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Dave Skoloda: 1944 mask controversy recalled

Dave Skoloda: 1944 mask controversy recalled

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A nearly forgotten book written in 1944 furnishes a fresh way of thinking about the controversy of mask wearing as well as a yardstick for measuring how our democracy is performing self governance.

I was reminded of it recently in a phone call with our son Jeff.

We talked about the discord in his small Colorado mountain town over requirements for wearing masks. And he remarked on the high rate of infections in La Crosse. I admitted we are having problems here with mask wearing compliance as well.

Then he said, “I’ve been meaning to tell you this. Remember that book that you gave me on my 15th birthday?” I had to think a moment; that was more than 30 years ago, after all.

“Yes,” I responded. ‘Freedom and Responsibility in the American Way of Life.’”

He asked if I recalled the paragraph I had underlined and referred to in an accompanying letter to him urging him to become a good citizen. He has memorized it, he said, and found himself quoting the author in conversations about freedom and mask wearing.

I confessed I didn’t remember the quote so he sent it in a text.

The book was written by Carl L. Becker, a Cornell University history professor, near the end of World War II. It was part of the reading requirement in one of my political philosophy classes at the University of Minnesota in the early 1960s, and it was an important influence on my understanding of democracy so that I wanted to pass it along to the next generation as a reminder that freedom comes with responsibilities.

Here’s part of that quote on democracy from Becker, which Jeff sent to me in a text: “Whatever the form of government may be, it is not self-government unless the people are mostly intelligent enough and honest enough to do of their own accord what is right and necessary with a minimum of legal compulsion and restraint.”

Becker, whose book consists of five lectures delivered at the University of Michigan in December 1944, thus gave us a concise means of grading our self-government performance in the case of COVID 19 — an F.

I have since purchased a used copy of Becker’s book online and reading it again has been like a visit with an old friend; the writing is as relevant today as it was after the great war when he wrote, after referring to the divisions of the Civil War, “we are now living in another critical period of our history. The house is again in the way of being divided. The division is not now between people living in different sections of the country, but between people living on different social levels in respect to possessions and opportunities.” And so it still is today.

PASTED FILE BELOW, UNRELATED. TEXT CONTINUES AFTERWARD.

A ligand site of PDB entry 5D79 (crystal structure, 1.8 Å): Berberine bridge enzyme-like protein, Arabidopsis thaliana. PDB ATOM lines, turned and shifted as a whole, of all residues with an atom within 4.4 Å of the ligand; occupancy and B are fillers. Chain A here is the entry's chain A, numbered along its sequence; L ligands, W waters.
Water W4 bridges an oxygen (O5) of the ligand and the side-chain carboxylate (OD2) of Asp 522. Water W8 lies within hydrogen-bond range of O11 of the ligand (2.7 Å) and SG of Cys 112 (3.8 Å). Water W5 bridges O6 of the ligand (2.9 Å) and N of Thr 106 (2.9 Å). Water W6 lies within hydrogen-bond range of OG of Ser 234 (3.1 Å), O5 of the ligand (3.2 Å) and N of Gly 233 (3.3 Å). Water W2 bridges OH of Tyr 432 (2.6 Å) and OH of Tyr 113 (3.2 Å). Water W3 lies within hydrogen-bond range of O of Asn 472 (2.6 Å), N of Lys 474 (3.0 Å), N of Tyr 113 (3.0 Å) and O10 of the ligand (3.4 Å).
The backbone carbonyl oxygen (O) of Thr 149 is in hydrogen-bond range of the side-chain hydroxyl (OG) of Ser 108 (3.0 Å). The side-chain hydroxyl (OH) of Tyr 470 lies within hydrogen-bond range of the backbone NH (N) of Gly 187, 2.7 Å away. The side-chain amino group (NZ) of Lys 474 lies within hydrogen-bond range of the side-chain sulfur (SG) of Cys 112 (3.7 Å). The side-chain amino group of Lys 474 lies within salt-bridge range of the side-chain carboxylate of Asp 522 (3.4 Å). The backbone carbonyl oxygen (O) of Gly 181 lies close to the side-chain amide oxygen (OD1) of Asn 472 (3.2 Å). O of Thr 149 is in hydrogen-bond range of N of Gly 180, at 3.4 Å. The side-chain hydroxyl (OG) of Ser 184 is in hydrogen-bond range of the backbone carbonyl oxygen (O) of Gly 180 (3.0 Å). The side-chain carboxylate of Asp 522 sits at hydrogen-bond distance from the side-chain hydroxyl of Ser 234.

He wrote of the need for modifying the Constitution to make the government more accountable to the people for needed action — then when the divided government was slow to plan for the post-war period and applicable now to the lack of action on pandemic relief and other needs.

He wrote: “I doubt very much whether, in a world loaded with social dynamite, we can go on forever muddling through with a system of government so admirably adapted for passing the buck and debasing the business of governing to the level of personal squabbles and party intrigue.” And we’re still at risk as we head for an election that will test Becker’s faith in majority rule and the honesty and intelligence of people to do the right thing of their own accord to solve the problem of the pandemic.

Becker’s words come as shouts across the decades for us to accept the responsibilities of freedom as in this paragraph near the one I recommended to Jeff: “In so far as the intelligent and informed systematically employ freedom of speech and of the press for personal and antisocial ends, in so far as the mass of the people are so ignorant and ill-informed as to be capable of being fooled all of the time, freedom of speech and of the press loses its chief virtue and self-government is undermined.”

Chilling words in a time of social media disinformation.

“Whatever the form of government may be, it is not self-government unless the people are mostly intelligent enough and honest enough to do of their own accord what is right and necessary with a minimum of legal compulsion and restraint.” Carl L. Becker, a Cornell University history professor, in 1944 book

"Whatever the form of government may be, it is not self-government unless the people are mostly intelligent enough and honest enough to do of their own accord what is right and necessary with a minimum of legal compulsion and restraint."

Carl L. Becker, a Cornell University history professor, in 1944 book

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